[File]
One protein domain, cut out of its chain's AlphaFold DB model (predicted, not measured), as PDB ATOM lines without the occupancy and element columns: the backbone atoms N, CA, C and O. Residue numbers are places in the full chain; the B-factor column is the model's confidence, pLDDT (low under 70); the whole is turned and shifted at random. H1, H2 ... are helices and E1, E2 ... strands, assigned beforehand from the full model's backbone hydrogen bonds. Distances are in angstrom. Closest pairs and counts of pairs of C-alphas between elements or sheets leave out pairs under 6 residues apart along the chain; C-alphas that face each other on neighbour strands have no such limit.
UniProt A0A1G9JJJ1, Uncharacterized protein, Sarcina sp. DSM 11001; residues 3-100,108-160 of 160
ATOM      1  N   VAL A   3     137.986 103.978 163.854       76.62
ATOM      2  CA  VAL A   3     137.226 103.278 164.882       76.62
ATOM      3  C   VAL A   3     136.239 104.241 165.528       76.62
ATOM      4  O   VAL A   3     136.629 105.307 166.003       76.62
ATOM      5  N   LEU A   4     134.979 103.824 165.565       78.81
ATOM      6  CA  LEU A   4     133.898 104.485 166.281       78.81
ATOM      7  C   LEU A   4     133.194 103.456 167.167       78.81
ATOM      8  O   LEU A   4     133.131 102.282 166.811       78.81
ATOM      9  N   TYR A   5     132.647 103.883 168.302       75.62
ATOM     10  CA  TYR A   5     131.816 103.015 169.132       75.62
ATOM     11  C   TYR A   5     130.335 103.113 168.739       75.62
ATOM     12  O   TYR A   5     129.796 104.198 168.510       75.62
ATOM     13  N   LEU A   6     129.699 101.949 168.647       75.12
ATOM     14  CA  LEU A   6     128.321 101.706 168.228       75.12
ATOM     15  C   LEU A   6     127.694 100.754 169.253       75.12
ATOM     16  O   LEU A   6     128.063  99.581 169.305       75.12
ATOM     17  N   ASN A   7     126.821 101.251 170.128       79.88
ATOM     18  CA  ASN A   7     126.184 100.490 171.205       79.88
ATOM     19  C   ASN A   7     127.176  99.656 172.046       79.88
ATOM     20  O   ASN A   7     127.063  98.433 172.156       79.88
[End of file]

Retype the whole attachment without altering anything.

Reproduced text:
One protein domain, cut out of its chain's AlphaFold DB model (predicted, not measured), as PDB ATOM lines without the occupancy and element columns: the backbone atoms N, CA, C and O. Residue numbers are places in the full chain; the B-factor column is the model's confidence, pLDDT (low under 70); the whole is turned and shifted at random. H1, H2 ... are helices and E1, E2 ... strands, assigned beforehand from the full model's backbone hydrogen bonds. Distances are in angstrom. Closest pairs and counts of pairs of C-alphas between elements or sheets leave out pairs under 6 residues apart along the chain; C-alphas that face each other on neighbour strands have no such limit.
UniProt A0A1G9JJJ1, Uncharacterized protein, Sarcina sp. DSM 11001; residues 3-100,108-160 of 160
ATOM      1  N   VAL A   3     137.986 103.978 163.854       76.62
ATOM      2  CA  VAL A   3     137.226 103.278 164.882       76.62
ATOM      3  C   VAL A   3     136.239 104.241 165.528       76.62
ATOM      4  O   VAL A   3     136.629 105.307 166.003       76.62
ATOM      5  N   LEU A   4     134.979 103.824 165.565       78.81
ATOM      6  CA  LEU A   4     133.898 104.485 166.281       78.81
ATOM      7  C   LEU A   4     133.194 103.456 167.167       78.81
ATOM      8  O   LEU A   4     133.131 102.282 166.811       78.81
ATOM      9  N   TYR A   5     132.647 103.883 168.302       75.62
ATOM     10  CA  TYR A   5     131.816 103.015 169.132       75.62
ATOM     11  C   TYR A   5     130.335 103.113 168.739       75.62
ATOM     12  O   TYR A   5     129.796 104.198 168.510       75.62
ATOM     13  N   LEU A   6     129.699 101.949 168.647       75.12
ATOM     14  CA  LEU A   6     128.321 101.706 168.228       75.12
ATOM     15  C   LEU A   6     127.694 100.754 169.253       75.12
ATOM     16  O   LEU A   6     128.063  99.581 169.305       75.12
ATOM     17  N   ASN A   7     126.821 101.251 170.128       79.88
ATOM     18  CA  ASN A   7     126.184 100.490 171.205       79.88
ATOM     19  C   ASN A   7     127.176  99.656 172.046       79.88
ATOM     20  O   ASN A   7     127.063  98.433 172.156       79.88